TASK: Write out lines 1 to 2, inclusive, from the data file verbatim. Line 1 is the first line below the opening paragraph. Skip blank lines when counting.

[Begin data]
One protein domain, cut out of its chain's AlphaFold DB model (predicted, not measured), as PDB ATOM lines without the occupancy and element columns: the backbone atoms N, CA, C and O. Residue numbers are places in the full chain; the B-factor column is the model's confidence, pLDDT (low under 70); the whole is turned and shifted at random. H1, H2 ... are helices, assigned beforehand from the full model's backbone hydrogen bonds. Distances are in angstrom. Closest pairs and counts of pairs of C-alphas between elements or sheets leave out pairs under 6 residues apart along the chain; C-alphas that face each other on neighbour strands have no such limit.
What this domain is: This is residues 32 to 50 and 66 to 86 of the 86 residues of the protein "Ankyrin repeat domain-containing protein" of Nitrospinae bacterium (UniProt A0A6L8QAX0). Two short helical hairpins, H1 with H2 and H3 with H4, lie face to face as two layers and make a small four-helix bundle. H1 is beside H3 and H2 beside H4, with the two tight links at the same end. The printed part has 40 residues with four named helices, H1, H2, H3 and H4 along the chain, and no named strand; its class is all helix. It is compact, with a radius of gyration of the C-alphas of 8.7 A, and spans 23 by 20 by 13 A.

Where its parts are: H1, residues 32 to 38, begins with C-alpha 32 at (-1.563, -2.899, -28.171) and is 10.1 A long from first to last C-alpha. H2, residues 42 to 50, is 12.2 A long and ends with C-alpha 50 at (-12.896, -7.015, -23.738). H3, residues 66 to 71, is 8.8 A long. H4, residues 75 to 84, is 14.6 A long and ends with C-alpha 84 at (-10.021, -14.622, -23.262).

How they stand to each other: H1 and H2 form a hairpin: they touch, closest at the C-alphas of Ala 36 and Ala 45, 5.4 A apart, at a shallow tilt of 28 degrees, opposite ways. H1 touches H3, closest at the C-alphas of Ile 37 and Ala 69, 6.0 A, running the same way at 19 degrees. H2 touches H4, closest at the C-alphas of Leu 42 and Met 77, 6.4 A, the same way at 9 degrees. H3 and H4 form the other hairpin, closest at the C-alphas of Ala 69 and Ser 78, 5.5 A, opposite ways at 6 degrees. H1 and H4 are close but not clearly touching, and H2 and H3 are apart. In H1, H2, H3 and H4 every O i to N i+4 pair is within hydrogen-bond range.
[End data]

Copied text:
What this domain is: This is residues 32 to 50 and 66 to 86 of the 86 residues of the protein "Ankyrin repeat domain-containing protein" of Nitrospinae bacterium (UniProt A0A6L8QAX0). Two short helical hairpins, H1 with H2 and H3 with H4, lie face to face as two layers and make a small four-helix bundle. H1 is beside H3 and H2 beside H4, with the two tight links at the same end. The printed part has 40 residues with four named helices, H1, H2, H3 and H4 along the chain, and no named strand; its class is all helix. It is compact, with a radius of gyration of the C-alphas of 8.7 A, and spans 23 by 20 by 13 A.

Where its parts are: H1, residues 32 to 38, begins with C-alpha 32 at (-1.563, -2.899, -28.171) and is 10.1 A long from first to last C-alpha. H2, residues 42 to 50, is 12.2 A long and ends with C-alpha 50 at (-12.896, -7.015, -23.738). H3, residues 66 to 71, is 8.8 A long. H4, residues 75 to 84, is 14.6 A long and ends with C-alpha 84 at (-10.021, -14.622, -23.262).